Written by Patrick James Quinn.
We all want to fit in. We want to be accepted and regarded as important or popular. This often requires a certain uniformity, and the cost is often the loss of our individual selves.
Daily we are bombarded from all sides with endless pressure from the media, advertising, celebrities and social expectations. How to act. What to look like. How to dress. What category do you fall under? Are you a punk? Or preppy? A nerd, hipster, goth or jock?
Why can’t you just be yourself? E.E. Cummings said, “To be nobody but yourself in a world which is doing its best, night and day, to make you everybody else means to fight the hardest battle which any human being can fight; and never stop fighting.” Yes, it takes time to grow into yourself and figure out who you truly are. It takes courage to push beyond socially-accepted categories and express yourself. But individuality is valuable, and worth the fight.
Style is a weapon, and what we choose to wear reflects what is inside of us. One of the biggest drawbacks to pre-existing categories is that they’ve been pinned with peoples’ preconceptions. A nerd is expected to wear thick-rimmed glasses and dress like a square. A goth is stereotyped wearing heavy, black clothes, chains and dark eye make-up, and so on.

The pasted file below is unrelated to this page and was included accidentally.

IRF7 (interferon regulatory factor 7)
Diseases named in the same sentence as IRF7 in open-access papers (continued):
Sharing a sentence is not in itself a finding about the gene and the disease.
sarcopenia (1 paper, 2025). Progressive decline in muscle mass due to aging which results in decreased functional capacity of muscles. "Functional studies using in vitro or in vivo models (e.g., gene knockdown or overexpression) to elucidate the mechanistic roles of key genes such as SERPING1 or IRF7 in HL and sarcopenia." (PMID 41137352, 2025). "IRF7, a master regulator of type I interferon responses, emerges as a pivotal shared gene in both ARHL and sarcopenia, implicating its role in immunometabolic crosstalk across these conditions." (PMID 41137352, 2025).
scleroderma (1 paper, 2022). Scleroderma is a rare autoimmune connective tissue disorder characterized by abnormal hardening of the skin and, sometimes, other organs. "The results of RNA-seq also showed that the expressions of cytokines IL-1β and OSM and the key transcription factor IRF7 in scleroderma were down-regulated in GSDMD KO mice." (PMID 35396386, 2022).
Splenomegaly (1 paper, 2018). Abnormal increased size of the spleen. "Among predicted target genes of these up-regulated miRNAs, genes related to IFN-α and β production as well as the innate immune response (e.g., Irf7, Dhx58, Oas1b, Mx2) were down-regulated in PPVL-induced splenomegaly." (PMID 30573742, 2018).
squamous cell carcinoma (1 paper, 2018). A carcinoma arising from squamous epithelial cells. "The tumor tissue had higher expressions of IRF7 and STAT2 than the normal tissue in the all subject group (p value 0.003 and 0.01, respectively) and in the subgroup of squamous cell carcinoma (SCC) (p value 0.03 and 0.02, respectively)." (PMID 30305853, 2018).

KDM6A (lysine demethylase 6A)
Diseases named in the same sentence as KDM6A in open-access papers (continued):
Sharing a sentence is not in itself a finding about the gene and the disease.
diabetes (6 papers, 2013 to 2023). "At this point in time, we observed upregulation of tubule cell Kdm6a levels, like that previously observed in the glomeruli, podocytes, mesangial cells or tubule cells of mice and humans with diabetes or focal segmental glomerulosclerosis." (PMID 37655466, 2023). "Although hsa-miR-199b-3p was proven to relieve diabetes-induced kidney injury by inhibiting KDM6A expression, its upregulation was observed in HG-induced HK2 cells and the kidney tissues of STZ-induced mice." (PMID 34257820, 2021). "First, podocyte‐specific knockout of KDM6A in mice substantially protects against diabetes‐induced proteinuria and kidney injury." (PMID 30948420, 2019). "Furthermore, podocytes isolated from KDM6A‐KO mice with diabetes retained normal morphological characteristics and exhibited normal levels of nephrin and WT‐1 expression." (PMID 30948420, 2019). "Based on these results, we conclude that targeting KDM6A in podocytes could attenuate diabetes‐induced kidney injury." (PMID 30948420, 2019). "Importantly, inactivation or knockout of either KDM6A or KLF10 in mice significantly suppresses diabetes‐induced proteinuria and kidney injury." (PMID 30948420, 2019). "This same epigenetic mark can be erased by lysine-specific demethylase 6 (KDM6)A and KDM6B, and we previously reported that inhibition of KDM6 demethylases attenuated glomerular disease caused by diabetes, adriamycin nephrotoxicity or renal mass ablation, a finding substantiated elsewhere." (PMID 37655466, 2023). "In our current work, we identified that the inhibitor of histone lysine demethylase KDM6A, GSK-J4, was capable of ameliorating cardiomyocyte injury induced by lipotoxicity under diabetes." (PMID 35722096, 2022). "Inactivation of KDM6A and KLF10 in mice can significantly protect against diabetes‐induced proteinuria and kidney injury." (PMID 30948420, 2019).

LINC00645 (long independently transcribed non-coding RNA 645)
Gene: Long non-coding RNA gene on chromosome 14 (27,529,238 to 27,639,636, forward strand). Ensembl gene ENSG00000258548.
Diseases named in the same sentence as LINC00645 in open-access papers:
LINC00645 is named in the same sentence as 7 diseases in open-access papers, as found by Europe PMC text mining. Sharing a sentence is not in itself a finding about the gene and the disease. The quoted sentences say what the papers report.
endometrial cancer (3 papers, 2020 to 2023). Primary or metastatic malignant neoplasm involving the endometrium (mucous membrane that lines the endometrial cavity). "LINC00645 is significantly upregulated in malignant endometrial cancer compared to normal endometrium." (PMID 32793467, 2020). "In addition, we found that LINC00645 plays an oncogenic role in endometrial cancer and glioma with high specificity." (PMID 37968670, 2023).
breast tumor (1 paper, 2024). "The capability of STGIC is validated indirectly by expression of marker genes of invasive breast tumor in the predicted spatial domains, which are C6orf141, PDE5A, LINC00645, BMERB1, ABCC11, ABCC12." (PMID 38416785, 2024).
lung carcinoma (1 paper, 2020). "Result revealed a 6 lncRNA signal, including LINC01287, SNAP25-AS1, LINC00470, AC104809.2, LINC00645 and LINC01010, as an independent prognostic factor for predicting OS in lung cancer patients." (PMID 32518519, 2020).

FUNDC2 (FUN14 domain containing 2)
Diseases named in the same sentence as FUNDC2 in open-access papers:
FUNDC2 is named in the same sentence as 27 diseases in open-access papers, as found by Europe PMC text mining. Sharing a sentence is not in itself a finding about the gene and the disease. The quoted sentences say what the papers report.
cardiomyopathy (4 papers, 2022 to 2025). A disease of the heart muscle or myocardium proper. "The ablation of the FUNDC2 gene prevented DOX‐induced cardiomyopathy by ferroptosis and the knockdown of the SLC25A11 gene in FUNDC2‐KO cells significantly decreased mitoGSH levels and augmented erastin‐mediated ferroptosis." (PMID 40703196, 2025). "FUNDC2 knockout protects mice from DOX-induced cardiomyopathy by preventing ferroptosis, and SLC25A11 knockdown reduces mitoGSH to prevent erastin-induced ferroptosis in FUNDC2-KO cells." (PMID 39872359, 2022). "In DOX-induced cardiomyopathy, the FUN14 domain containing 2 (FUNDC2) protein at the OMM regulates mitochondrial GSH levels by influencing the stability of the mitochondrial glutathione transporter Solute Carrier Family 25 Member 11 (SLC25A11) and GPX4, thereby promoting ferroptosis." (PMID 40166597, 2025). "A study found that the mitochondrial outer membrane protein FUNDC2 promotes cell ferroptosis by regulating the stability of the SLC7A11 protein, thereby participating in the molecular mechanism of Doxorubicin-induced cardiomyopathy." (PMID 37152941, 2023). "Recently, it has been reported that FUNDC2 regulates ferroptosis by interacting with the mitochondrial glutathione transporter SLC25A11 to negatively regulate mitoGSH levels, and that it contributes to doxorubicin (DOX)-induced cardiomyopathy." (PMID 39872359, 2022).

What if you want to express yourself as smart, and dark? Or beautiful but professional? What if you want to have a clean-cut but still aggressive look? What if you truly don’t feel drawn to any pre-existing category whatsoever?
Figure out what it is that you truly love. Don’t worry about what your friends think or what is “in.” If you love steam-punk, find some old-fashioned dress clothes and tinker with them. Stick to it even if some react negatively. There are exceptions, of course, such as workplace dress-codes that must be adhered to.
Whatever you do, do it with confidence. When trying out a new look, don’t be ashamed of it. You may need to make modifications and adjustments as you hone your taste, but wearing whatever you have chosen in a meek way will only serve to deflate your aspiring originality.
Be creative. For example, if you have expensive taste and want to dress up on a regular basis, updating your wardrobe via commercial means could drain your bank account. Instead, look in thrift stores, raid your attic or basement, ask your parents or friends for hand-me-downs that have been collecting dust in their closets that may perfectly suit your style.
One could claim that with the upwards of seven billion people in the world, there is no originality left to be had. Someone is surely walking around with your style, right? Always keep in mind that there is only one you. As Dr. Seuss said, “Today you are You, that is truer than true. There is no one alive who is Youer than You.” Find what you love, hold on to it, and don’t be afraid to express yourself honestly.
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